‘Every flavour is infused with sunshine’: a guide to the best food and drink in Corsica


If you were to dream up the ultimate foodie destination, you might imagine a place with crystal-clear waters, lush forests, mountains and a reassuringly warm forecast that means every flavour is infused with sunshine. But you don’t have to dream, because the French island of Corsica has all that, and then some.

With more than 620 miles of coastline, Corsica is celebrated for its bounteous seafood; try mussels a la Corse, cooked in the baking juices of another fish, served with chopped lemon and peppers, or a platter of freshly-opened oysters, cultivated, as they have been since Roman times, on the quieter east coast.

Salad Grand Bleu, Le Grand Bleu restaurant, Bonifacio, island of Corsica, France, Europe
Corsica is celebrated for its bounteous seafood. Photograph: Adam Woolfitt/Robert Harding

In the sea, fishermen find fresh red mullet, sea bream, anchovies, sardines and langoustine. From the island’s rivers and the east coast lagoons come plentiful trout and eels.

Going inland, the secret ingredient that makes Corsica special – and this cannot be understated – is the humble chestnut. Due to the mountainous terrain, typical cereal crops are hard to cultivate, so from Genoese times – spanning from the 13th to the 18th century – chestnut trees were planted plentifully, as the chestnut can be both dried, and ground for flour. There are even two annual festivals celebrating the chestnut, and it seems to turn up in just about every type of food or drink you can imagine. Chestnut flour is used to make all manner of tasty treats, including pulenta (or polenta), fritelli castagnini (chestnut flour fritters), bread and delectable cakes. You’ll find it in ice-cream, biscuits and, perhaps most interestingly of all, in the local beer, Pietra.

Fallen chestnuts also provide a rich source of food for the proliferation of free-range pigs and wild boar, adding a definite deliciousness to their flesh. As a result, charcuterie abounds across the island, the best known being figatellu. A smoked, dried pork liver sausage, it’s often served grilled, or used in winter soups. Also not to be missed are coppa de Corse, a traditional Italian-inspired cold cut from the neck and shoulder of the pig, and prisuttu, a cured ham matured for a minimum of 12 months. For something heartier, a bowl of rich wild boar stew – or civet de sanglier – will keep the wolf from the door. Slow cooked, with more of those chestnuts alongside an array of vegetables that can include onions, garlic, fennel, mushrooms and carrots, it’s simmered with red wine. Other meaty soups and stews include zuppa corsa, a vegetable minestrone in a ham-bone stock; veau aux olives, a stew mixing veal, olives, tomatoes, maquis herbs, and a good slug of white or rose wine; and the popular agneau Corse, roasted lamb with garlic and rosemary.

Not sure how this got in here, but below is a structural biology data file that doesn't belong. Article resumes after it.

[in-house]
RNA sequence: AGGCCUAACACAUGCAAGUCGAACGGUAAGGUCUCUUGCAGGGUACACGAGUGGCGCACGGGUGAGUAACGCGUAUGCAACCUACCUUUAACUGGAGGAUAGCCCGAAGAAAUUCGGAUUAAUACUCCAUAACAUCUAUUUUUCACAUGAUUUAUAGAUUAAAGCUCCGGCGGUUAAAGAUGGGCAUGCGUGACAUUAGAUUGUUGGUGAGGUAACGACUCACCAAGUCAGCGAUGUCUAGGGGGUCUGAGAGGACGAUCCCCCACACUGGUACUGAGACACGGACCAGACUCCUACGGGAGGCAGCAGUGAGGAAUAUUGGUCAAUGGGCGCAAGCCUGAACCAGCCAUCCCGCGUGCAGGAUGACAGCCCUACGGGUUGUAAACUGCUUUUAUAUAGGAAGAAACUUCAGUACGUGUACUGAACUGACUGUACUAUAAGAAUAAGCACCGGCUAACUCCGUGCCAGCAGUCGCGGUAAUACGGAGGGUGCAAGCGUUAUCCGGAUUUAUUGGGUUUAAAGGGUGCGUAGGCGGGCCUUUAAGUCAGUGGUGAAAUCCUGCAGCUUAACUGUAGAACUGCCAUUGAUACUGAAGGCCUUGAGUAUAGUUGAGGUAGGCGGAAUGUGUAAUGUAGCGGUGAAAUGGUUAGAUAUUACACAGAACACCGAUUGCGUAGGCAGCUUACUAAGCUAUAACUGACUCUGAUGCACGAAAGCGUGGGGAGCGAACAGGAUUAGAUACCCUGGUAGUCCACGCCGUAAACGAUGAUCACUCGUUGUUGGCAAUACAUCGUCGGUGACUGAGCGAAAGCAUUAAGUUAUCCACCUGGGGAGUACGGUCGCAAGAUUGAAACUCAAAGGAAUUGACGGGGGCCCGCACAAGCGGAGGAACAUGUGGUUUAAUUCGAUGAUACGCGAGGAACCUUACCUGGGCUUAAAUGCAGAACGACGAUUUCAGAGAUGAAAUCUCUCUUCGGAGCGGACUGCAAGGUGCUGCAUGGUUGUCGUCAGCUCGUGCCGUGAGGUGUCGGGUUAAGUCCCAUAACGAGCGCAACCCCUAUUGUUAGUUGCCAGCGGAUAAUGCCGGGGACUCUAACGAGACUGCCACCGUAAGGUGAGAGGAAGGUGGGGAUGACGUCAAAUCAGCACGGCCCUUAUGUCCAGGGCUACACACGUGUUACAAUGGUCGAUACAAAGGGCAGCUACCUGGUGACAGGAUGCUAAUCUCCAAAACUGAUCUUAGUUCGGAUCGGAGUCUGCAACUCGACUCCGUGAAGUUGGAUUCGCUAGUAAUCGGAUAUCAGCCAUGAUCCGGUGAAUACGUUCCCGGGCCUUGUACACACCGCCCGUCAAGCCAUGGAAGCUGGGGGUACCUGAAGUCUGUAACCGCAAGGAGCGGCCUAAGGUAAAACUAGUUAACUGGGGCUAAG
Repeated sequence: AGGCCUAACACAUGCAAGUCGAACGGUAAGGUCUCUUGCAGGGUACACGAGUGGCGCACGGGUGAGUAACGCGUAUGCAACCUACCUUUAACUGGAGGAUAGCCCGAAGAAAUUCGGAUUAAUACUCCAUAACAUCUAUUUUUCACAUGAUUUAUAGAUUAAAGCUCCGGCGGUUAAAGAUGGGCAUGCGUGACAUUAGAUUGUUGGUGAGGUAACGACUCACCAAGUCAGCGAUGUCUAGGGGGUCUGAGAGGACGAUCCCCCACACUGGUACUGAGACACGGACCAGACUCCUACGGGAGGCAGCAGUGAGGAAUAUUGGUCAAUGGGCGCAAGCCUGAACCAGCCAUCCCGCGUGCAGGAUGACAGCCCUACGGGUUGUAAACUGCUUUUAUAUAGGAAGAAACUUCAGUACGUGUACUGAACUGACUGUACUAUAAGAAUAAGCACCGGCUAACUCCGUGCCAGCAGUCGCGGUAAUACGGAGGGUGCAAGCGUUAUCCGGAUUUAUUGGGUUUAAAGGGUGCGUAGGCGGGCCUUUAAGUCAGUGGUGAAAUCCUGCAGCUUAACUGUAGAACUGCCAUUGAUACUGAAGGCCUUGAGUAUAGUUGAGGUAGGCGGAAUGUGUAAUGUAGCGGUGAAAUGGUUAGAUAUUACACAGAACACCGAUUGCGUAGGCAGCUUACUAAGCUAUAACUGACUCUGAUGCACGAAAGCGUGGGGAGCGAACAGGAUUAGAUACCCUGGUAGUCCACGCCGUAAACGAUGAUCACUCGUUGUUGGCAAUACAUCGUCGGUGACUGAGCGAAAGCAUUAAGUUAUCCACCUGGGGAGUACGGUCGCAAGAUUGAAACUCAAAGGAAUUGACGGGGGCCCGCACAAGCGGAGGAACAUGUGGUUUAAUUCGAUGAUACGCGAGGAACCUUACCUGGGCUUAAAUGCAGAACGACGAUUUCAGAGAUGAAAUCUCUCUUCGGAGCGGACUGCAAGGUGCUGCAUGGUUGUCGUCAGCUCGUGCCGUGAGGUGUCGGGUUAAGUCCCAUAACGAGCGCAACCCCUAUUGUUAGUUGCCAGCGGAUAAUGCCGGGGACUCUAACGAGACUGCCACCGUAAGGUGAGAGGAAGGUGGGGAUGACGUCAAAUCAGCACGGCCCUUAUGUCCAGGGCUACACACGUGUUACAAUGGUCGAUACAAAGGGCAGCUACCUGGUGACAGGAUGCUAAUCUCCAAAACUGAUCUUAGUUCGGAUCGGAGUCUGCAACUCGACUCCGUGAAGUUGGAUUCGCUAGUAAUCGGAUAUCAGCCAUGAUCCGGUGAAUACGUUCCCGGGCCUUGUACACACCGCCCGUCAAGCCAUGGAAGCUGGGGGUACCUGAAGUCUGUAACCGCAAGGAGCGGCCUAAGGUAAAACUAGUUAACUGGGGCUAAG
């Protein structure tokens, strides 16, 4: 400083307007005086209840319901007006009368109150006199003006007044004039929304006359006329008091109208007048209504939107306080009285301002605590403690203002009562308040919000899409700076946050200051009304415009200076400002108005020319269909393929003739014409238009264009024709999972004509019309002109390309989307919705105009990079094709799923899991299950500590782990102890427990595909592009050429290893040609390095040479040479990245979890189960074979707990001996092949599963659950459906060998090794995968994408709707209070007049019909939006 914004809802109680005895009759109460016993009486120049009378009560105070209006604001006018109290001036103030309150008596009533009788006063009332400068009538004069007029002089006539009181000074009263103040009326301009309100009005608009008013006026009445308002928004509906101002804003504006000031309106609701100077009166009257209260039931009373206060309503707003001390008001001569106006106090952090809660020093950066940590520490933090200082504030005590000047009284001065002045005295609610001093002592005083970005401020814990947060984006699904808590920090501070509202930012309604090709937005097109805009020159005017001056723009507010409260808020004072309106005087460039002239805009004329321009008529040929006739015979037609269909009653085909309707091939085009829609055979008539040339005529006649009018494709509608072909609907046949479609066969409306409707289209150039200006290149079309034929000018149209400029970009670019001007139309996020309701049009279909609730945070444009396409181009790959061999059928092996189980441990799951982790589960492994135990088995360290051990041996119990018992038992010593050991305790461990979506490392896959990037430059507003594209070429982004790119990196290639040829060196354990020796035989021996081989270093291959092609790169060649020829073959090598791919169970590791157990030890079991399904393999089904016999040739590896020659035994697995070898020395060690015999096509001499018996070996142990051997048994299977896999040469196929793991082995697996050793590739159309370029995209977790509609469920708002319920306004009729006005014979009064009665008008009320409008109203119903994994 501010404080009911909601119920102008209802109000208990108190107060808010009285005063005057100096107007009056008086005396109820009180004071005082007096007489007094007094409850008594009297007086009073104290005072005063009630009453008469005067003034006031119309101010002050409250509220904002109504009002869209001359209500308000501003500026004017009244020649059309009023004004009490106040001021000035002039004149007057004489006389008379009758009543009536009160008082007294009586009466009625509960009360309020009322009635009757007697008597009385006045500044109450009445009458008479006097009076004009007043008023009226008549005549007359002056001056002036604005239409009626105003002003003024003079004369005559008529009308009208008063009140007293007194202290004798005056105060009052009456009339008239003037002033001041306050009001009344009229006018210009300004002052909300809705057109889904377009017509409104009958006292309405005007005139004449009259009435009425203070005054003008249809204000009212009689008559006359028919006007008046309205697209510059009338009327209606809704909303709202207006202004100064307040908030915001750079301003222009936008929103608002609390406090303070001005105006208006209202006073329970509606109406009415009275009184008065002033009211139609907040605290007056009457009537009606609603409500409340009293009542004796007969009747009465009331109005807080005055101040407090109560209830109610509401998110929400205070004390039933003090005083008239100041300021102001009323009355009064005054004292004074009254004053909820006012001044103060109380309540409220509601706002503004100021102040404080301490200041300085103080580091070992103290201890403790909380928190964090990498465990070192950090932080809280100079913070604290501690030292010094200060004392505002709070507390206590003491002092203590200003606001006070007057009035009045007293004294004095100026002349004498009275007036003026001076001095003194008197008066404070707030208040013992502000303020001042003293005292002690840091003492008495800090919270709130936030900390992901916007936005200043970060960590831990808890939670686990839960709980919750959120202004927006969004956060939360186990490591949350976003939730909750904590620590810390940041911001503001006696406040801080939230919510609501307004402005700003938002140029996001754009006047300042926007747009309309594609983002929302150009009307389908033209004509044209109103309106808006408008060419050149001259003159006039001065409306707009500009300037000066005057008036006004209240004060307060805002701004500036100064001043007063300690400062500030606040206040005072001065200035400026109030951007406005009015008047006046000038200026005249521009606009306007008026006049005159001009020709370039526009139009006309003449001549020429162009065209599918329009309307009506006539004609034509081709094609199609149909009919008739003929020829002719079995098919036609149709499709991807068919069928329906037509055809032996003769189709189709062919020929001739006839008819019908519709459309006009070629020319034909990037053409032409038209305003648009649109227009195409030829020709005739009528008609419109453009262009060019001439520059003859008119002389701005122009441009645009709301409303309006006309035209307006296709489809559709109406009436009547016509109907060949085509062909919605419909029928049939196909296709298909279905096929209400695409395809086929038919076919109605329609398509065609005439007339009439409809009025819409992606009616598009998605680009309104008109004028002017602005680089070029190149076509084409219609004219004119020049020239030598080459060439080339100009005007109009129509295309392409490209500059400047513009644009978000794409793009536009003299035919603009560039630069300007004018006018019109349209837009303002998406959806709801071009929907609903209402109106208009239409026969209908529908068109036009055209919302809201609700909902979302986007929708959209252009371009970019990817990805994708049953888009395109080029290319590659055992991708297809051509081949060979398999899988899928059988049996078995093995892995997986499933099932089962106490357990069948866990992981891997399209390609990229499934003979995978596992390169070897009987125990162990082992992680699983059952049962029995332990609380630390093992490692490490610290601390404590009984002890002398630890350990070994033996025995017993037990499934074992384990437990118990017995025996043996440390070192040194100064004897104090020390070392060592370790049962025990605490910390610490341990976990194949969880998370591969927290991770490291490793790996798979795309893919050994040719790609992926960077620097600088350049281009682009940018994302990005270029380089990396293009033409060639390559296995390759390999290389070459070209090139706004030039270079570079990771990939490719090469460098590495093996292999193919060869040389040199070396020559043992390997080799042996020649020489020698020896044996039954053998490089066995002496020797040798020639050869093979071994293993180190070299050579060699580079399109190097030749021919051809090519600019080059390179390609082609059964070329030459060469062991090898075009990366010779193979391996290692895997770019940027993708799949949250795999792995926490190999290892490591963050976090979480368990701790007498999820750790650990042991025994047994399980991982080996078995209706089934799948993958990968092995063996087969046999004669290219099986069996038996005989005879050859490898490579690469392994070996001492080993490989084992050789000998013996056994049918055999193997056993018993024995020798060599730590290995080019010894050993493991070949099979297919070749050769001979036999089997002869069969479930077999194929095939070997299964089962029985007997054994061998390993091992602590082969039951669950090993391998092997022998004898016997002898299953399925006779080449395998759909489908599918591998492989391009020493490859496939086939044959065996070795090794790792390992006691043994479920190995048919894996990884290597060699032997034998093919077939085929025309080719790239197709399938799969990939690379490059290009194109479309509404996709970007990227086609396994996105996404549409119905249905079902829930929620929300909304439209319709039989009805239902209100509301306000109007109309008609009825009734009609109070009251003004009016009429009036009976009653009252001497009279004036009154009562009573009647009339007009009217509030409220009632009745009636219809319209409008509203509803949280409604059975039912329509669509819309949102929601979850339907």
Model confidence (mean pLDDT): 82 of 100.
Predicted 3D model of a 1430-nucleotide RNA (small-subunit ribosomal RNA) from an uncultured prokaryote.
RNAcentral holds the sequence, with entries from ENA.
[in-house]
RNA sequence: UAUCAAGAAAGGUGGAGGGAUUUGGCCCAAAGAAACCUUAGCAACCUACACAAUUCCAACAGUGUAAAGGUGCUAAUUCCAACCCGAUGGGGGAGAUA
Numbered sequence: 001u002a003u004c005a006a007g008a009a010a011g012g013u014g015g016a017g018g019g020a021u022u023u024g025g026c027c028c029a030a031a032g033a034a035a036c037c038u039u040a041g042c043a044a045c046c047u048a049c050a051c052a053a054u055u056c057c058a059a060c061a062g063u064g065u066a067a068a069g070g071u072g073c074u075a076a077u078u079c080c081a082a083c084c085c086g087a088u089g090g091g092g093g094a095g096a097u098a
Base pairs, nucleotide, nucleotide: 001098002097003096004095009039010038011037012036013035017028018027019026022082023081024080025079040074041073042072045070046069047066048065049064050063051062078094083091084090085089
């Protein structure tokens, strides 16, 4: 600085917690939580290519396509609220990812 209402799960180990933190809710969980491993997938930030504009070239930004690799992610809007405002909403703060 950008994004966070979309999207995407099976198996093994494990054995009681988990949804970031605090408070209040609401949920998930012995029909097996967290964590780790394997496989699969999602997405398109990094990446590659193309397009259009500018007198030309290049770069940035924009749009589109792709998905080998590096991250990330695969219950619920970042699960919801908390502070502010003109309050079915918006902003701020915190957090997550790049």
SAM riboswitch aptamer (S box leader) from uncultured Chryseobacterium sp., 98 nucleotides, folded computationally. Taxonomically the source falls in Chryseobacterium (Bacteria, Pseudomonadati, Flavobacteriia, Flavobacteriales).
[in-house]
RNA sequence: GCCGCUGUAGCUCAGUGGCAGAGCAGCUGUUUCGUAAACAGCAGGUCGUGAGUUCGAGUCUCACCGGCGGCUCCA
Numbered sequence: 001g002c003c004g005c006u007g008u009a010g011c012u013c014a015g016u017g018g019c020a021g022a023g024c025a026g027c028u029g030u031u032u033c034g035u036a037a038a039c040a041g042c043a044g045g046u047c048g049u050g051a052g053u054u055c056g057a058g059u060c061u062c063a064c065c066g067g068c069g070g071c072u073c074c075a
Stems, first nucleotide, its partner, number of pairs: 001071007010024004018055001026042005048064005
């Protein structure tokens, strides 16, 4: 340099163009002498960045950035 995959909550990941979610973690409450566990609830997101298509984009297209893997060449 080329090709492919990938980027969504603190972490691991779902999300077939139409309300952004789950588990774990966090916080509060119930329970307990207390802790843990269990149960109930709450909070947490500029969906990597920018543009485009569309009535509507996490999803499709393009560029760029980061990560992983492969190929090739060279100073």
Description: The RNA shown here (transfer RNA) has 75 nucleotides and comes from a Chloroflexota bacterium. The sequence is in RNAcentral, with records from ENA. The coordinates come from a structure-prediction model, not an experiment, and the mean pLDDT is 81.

Corsican charcuteriePlat typique de pain, olives et charcuterie
A typical Corsican plate of charcuterie, bread and olives. Photograph: Belgapress/Getty Images/iStockphoto

You can’t talk about Corsican food without mentioning the island’s extraordinary cheeses. Found everywhere, eaten on its own or as an ingredient in other dishes, is brocciu, a ricotta-like cheese made from ewe’s milk and whey. Tomette de chèvre is a strong, full-flavoured goat’s milk cheese, while corsu vecchiu is a semi-hard, semi-mature sheep’s milk variety.

And if you’re craving a pasta fix, fret not, because Corsican culture borrows the best of Italian cuisine too. Most restaurants have at least a couple of fresh pasta dishes on their menus, usually something like ravioli, cannelloni and gnocchi, served in a variety of sauces.

So where’s best to sample all these delights? Most towns have regular, lively markets, such as Ajaccio’s daily one on the Place César-Campinchi, where local producers, from smallholders to cultivators, will proudly talk you through their methods and ingredients, encouraging you to taste and try before you buy.

Throughout the island you will not fail to stumble across a restaurant serving good, freshly-prepared food, from a harbour-side bistro in Bonifacio to a back-street brasserie in Porto-Vecchio. Corsican tradition involves sharing, no hardship when you’re presented with plates piled high with cured meats and cheeses, or towering bowls of mussels and seafood, with no option but for you and your companions to roll up your sleeves and get stuck in, soaking up the juices from various stews and soups with oven-fresh, chestnut flour bread. Loosen your belt, because Corsica really does have some of the best food in the Mediterranean – and you’ll want to try it all.

Find out more information about Corsica at visit.corsica